Australia: World Bank-Backed Financial Bond Introduced, Blockchain Technology Making Huge Inroads Down Under

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The Commonwealth Bank of Australia (CBA) was awarded the rights to issue and operate financial bonds solely powered by blockchain technology, as reported by mortgagebusiness on July 13, 2018.

World’s First Blockchain Bond

Termed the world’s first bond “created, allocated and managed using blockchain technology,” the CBA holds the distinction of being selected by the World Bank to pilot the enterprising project.

Retaining a sense of humor particular to Australians, the so-called “Kangaroo Bond” is classified as a “bond-i,” standing for Blockchain-Offered New Debt Instrument, and is wholly denominated in Australian Dollars. In addition, the bond is based on the Ethereum protocol and hosted on Microsoft’s Azure, a cloud storage service.

Bond issuance forms a large part of the World Bank, a global non-profit organization working towards mitigating health risks, diseases, and poverty in the developing world. As per estimates, over $60 million is deployed via bonds each year as part of the bank promoting and developing a sustainable, technology-driven ecosystem.

Paul Snaith from the World Bank treasury acknowledged the advantage of using blockchain technology in such a setting, highlighting its immutability, transactional speed, and instantaneous update features.

Snaith added:

“That is the fundamental difference: if you have a trusted record, there is no need for every participant to have their own copy of their position. If everybody trusts the ledger, all we need to do is point to it to know and report our positions.”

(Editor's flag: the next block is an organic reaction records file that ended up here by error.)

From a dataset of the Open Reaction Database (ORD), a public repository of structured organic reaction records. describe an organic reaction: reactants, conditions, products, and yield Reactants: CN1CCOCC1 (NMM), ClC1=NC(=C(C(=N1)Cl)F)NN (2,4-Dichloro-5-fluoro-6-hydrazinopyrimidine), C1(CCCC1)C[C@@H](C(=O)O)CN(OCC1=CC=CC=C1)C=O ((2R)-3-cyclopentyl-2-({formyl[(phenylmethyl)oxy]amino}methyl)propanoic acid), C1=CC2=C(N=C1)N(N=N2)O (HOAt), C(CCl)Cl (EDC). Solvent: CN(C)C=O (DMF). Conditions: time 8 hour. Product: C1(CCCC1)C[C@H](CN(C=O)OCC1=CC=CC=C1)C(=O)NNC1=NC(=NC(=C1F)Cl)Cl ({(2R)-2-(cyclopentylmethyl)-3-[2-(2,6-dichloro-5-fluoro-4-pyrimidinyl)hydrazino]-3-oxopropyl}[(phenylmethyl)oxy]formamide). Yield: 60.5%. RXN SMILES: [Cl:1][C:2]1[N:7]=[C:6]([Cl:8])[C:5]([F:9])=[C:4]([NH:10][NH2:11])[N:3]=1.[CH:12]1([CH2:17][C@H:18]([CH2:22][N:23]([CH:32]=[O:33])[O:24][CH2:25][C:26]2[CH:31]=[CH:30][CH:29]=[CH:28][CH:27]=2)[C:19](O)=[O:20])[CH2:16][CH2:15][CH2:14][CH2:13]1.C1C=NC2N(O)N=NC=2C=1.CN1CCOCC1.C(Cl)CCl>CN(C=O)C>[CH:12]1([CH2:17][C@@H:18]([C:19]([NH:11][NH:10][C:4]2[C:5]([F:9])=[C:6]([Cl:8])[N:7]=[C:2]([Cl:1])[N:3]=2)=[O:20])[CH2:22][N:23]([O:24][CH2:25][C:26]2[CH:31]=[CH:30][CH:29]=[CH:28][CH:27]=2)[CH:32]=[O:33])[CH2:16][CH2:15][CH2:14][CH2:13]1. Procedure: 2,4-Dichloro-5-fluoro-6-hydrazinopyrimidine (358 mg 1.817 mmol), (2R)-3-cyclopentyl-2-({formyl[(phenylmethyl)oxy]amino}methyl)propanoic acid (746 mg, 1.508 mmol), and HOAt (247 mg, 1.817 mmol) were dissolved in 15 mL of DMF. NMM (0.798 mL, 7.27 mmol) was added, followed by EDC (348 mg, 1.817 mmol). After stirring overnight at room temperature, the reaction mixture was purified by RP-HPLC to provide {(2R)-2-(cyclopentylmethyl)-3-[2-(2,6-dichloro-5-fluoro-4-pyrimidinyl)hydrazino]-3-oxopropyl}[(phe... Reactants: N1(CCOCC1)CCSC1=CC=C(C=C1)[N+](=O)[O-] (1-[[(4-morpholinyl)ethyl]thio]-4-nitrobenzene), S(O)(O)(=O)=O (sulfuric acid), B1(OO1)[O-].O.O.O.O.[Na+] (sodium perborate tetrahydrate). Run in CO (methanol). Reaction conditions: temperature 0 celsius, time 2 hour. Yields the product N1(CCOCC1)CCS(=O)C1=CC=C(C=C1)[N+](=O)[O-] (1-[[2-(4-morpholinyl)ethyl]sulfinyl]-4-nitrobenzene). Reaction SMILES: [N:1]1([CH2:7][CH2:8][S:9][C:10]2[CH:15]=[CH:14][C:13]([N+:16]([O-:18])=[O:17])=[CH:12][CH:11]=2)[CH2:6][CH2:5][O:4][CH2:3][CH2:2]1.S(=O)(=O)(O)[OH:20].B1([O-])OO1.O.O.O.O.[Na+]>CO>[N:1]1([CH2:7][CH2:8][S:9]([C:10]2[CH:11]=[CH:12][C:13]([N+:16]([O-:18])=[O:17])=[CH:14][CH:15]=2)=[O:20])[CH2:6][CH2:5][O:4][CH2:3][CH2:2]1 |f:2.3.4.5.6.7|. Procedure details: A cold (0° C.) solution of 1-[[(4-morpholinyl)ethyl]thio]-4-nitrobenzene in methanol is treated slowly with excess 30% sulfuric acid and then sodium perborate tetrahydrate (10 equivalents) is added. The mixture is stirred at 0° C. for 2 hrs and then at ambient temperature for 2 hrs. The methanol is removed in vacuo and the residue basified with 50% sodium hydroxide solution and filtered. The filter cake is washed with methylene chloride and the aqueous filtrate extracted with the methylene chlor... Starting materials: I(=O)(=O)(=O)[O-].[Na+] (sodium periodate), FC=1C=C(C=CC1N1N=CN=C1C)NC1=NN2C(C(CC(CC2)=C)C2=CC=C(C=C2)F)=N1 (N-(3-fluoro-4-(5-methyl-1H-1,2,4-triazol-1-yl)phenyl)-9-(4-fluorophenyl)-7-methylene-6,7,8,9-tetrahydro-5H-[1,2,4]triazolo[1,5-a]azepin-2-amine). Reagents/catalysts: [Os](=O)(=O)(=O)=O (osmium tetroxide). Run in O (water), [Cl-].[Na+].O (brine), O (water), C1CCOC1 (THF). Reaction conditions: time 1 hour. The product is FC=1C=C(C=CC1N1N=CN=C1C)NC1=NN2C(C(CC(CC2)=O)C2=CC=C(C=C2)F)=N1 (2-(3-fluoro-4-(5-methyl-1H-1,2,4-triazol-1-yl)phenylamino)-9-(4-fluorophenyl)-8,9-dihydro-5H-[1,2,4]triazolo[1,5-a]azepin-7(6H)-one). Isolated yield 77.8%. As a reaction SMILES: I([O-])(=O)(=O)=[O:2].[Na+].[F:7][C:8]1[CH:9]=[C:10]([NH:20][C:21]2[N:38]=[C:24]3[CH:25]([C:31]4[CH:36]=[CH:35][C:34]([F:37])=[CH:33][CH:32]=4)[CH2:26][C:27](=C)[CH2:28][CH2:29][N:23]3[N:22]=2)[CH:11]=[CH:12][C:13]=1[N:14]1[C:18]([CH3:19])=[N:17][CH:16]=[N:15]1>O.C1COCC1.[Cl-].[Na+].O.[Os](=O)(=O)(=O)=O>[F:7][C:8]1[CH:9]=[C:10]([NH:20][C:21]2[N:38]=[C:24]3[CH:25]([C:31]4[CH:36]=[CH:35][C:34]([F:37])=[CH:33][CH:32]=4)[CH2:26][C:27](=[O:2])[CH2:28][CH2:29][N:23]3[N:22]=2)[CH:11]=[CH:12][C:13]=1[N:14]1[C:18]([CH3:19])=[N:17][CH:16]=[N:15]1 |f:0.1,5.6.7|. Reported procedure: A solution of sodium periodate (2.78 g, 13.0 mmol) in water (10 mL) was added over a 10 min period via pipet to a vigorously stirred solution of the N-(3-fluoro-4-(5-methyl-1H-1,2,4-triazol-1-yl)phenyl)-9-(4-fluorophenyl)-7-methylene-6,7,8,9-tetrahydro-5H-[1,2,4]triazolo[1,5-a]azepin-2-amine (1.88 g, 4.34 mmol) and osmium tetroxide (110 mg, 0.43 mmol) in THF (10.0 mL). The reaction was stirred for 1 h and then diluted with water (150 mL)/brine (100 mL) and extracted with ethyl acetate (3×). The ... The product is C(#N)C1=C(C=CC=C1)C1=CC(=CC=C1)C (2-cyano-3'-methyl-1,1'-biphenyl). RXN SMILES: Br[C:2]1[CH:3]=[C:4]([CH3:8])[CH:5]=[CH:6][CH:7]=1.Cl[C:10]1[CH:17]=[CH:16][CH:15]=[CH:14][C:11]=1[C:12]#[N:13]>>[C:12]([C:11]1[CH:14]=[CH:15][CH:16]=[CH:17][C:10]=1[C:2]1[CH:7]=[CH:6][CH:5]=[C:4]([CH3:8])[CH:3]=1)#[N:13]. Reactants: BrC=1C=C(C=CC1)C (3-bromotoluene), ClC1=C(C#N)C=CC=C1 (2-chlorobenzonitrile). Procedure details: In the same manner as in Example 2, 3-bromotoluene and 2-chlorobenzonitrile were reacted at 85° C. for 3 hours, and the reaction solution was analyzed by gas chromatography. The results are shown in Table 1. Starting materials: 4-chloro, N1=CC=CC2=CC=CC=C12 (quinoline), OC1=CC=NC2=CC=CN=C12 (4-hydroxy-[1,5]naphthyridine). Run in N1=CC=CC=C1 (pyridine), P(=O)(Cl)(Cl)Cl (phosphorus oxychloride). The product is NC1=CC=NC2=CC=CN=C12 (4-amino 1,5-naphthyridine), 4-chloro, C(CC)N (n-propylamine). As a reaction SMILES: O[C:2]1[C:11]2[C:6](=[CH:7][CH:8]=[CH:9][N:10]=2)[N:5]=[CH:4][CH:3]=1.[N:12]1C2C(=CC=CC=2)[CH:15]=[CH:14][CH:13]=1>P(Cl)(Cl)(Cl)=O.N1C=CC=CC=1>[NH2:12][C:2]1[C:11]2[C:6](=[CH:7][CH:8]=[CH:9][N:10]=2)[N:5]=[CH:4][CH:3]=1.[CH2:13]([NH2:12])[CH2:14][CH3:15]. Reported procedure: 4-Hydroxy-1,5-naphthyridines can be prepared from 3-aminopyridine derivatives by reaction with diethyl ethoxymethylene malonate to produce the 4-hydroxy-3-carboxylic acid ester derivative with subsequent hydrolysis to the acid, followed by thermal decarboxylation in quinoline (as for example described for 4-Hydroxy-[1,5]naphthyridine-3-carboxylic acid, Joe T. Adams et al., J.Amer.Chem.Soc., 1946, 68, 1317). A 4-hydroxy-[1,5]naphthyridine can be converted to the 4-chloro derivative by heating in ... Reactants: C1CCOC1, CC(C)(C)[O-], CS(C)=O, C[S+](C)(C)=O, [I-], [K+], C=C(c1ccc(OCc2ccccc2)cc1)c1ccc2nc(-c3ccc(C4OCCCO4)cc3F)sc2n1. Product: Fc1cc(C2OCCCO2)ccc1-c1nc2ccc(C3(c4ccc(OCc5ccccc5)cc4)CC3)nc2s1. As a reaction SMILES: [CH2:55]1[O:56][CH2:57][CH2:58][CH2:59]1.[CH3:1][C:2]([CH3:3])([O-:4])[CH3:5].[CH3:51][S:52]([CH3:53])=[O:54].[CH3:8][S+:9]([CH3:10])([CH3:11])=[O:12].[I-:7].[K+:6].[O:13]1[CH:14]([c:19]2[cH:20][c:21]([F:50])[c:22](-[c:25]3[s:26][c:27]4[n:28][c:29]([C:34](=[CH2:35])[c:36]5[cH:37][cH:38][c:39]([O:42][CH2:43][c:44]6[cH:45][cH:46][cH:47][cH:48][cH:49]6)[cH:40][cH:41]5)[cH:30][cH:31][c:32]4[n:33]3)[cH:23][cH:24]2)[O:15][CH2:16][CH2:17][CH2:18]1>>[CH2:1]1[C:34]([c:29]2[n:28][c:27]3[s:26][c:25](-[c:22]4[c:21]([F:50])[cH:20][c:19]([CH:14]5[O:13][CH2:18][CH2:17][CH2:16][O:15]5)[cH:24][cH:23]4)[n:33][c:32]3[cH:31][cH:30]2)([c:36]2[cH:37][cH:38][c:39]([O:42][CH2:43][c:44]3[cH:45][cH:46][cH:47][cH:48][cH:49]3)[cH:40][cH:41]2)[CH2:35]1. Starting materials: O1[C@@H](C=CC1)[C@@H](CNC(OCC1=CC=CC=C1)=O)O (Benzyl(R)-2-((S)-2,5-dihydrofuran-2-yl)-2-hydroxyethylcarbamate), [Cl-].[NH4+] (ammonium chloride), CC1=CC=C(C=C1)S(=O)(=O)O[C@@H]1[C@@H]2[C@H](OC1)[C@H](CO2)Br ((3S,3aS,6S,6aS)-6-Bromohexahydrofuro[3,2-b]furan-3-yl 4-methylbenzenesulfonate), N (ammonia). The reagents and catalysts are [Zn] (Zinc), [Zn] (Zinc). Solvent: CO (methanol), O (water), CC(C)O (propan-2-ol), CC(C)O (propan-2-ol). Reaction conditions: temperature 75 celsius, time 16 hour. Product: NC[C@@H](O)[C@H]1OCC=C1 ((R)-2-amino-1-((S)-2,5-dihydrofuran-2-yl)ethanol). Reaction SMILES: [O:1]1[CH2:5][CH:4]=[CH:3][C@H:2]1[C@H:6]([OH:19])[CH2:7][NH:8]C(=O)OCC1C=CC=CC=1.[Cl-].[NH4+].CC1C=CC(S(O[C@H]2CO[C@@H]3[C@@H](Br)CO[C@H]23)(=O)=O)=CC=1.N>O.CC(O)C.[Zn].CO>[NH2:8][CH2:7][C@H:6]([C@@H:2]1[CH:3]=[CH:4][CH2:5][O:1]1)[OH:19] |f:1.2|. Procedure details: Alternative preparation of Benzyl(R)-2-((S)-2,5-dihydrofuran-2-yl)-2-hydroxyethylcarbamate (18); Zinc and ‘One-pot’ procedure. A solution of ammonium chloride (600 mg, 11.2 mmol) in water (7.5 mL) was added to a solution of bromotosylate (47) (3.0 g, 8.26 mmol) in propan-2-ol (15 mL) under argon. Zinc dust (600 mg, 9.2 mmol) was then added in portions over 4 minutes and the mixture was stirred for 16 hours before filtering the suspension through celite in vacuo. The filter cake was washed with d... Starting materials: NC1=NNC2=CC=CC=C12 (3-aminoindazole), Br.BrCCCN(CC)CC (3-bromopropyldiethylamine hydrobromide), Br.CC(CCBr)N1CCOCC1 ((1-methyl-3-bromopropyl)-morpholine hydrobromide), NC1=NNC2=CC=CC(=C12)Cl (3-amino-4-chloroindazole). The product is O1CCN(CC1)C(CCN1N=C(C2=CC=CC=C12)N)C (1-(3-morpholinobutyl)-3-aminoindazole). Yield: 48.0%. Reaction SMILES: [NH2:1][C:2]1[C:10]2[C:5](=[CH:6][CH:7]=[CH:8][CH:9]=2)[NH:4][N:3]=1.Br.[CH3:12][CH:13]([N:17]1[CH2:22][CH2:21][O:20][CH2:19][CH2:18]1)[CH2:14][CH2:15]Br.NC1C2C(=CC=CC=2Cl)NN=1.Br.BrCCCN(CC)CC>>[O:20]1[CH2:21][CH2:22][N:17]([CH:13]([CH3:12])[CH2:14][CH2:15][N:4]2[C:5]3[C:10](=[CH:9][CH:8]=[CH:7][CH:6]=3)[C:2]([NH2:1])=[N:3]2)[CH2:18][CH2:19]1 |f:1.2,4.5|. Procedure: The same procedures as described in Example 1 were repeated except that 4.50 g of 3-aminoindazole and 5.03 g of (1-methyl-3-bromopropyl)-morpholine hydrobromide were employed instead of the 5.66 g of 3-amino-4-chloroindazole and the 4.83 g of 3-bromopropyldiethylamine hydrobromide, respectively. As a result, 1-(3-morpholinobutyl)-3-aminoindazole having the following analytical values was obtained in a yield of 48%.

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Institutions Finding Relevance in Blockchain

Three institutional parties have confirmed their interest in the blockchain-issued bond, namely QBE, Northern Trust, and the Treasury Corporation of Victoria. The bond is expected to be distributed at the World Bank headquarters in Washington, D.C. and the CBA in Sydney.

CBA executives seem elated about implementing the technology within their existing frameworks. James Wall, CBA general manager of institutional banking, believes a successful demonstration of bond issuing on the blockchain will prove the technology’s prowess in acting as a “facilitating platform for different participants.”

Meanwhile, Sophie Gilder, head of blockchain technology at CBA, ascertains that the move serves to define a broader part of the financial market of the future: one where capital markets are operated using the distributed ledger framework.

CBA’s Blockchain Push

Crypto-friendly Australia has been largely open to cryptocurrencies and blockchain technology, evidenced by its favorable regulations, demand, and numerous experiments in the two burgeoning sectors.

As reported by BTCManager in July 2018, the CBA was one of the participants in a cross-border, blockchain-enabled logistics effort which saw 17 tons of almonds shipped from Victoria, Australia to Hamburg, Germany.

Additionally, in 2017, Australia’s so-called “big four” banks revealed that Queensland Treasury Corporation had issued a “virtual crypto-bond” using the banks’ private blockchain program.